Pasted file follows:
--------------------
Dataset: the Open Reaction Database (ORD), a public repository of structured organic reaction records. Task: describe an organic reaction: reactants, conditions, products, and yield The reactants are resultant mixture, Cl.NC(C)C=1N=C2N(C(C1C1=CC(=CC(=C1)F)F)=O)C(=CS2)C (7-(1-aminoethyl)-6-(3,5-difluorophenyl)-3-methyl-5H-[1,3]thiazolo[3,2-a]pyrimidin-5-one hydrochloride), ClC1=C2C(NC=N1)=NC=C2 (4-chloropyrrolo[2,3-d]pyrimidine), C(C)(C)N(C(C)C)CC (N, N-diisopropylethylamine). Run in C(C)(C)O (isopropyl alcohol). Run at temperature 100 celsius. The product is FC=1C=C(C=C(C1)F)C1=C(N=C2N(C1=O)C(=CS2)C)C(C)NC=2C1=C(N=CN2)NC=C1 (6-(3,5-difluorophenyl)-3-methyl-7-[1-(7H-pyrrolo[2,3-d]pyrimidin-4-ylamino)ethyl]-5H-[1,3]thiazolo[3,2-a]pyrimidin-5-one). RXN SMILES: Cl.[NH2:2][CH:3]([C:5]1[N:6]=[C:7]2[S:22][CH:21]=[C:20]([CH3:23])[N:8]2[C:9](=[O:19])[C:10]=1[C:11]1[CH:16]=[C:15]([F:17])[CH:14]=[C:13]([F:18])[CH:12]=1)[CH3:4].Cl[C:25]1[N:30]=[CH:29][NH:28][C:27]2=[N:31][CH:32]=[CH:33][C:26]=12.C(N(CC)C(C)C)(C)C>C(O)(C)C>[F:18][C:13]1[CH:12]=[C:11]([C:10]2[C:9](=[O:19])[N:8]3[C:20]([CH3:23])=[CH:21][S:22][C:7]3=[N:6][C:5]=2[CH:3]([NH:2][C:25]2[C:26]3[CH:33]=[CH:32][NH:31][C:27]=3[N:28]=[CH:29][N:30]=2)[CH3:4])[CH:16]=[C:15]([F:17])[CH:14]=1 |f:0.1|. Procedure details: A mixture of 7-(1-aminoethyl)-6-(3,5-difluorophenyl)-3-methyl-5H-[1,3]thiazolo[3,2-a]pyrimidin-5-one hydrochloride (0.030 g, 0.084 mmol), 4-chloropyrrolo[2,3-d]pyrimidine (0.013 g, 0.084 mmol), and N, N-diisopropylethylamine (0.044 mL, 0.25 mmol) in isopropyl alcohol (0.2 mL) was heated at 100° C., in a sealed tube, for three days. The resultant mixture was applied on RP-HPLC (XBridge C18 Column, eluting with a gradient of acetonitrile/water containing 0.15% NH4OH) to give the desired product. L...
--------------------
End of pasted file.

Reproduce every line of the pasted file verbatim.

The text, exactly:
Dataset: the Open Reaction Database (ORD), a public repository of structured organic reaction records. Task: describe an organic reaction: reactants, conditions, products, and yield The reactants are resultant mixture, Cl.NC(C)C=1N=C2N(C(C1C1=CC(=CC(=C1)F)F)=O)C(=CS2)C (7-(1-aminoethyl)-6-(3,5-difluorophenyl)-3-methyl-5H-[1,3]thiazolo[3,2-a]pyrimidin-5-one hydrochloride), ClC1=C2C(NC=N1)=NC=C2 (4-chloropyrrolo[2,3-d]pyrimidine), C(C)(C)N(C(C)C)CC (N, N-diisopropylethylamine). Run in C(C)(C)O (isopropyl alcohol). Run at temperature 100 celsius. The product is FC=1C=C(C=C(C1)F)C1=C(N=C2N(C1=O)C(=CS2)C)C(C)NC=2C1=C(N=CN2)NC=C1 (6-(3,5-difluorophenyl)-3-methyl-7-[1-(7H-pyrrolo[2,3-d]pyrimidin-4-ylamino)ethyl]-5H-[1,3]thiazolo[3,2-a]pyrimidin-5-one). RXN SMILES: Cl.[NH2:2][CH:3]([C:5]1[N:6]=[C:7]2[S:22][CH:21]=[C:20]([CH3:23])[N:8]2[C:9](=[O:19])[C:10]=1[C:11]1[CH:16]=[C:15]([F:17])[CH:14]=[C:13]([F:18])[CH:12]=1)[CH3:4].Cl[C:25]1[N:30]=[CH:29][NH:28][C:27]2=[N:31][CH:32]=[CH:33][C:26]=12.C(N(CC)C(C)C)(C)C>C(O)(C)C>[F:18][C:13]1[CH:12]=[C:11]([C:10]2[C:9](=[O:19])[N:8]3[C:20]([CH3:23])=[CH:21][S:22][C:7]3=[N:6][C:5]=2[CH:3]([NH:2][C:25]2[C:26]3[CH:33]=[CH:32][NH:31][C:27]=3[N:28]=[CH:29][N:30]=2)[CH3:4])[CH:16]=[C:15]([F:17])[CH:14]=1 |f:0.1|. Procedure details: A mixture of 7-(1-aminoethyl)-6-(3,5-difluorophenyl)-3-methyl-5H-[1,3]thiazolo[3,2-a]pyrimidin-5-one hydrochloride (0.030 g, 0.084 mmol), 4-chloropyrrolo[2,3-d]pyrimidine (0.013 g, 0.084 mmol), and N, N-diisopropylethylamine (0.044 mL, 0.25 mmol) in isopropyl alcohol (0.2 mL) was heated at 100° C., in a sealed tube, for three days. The resultant mixture was applied on RP-HPLC (XBridge C18 Column, eluting with a gradient of acetonitrile/water containing 0.15% NH4OH) to give the desired product. L...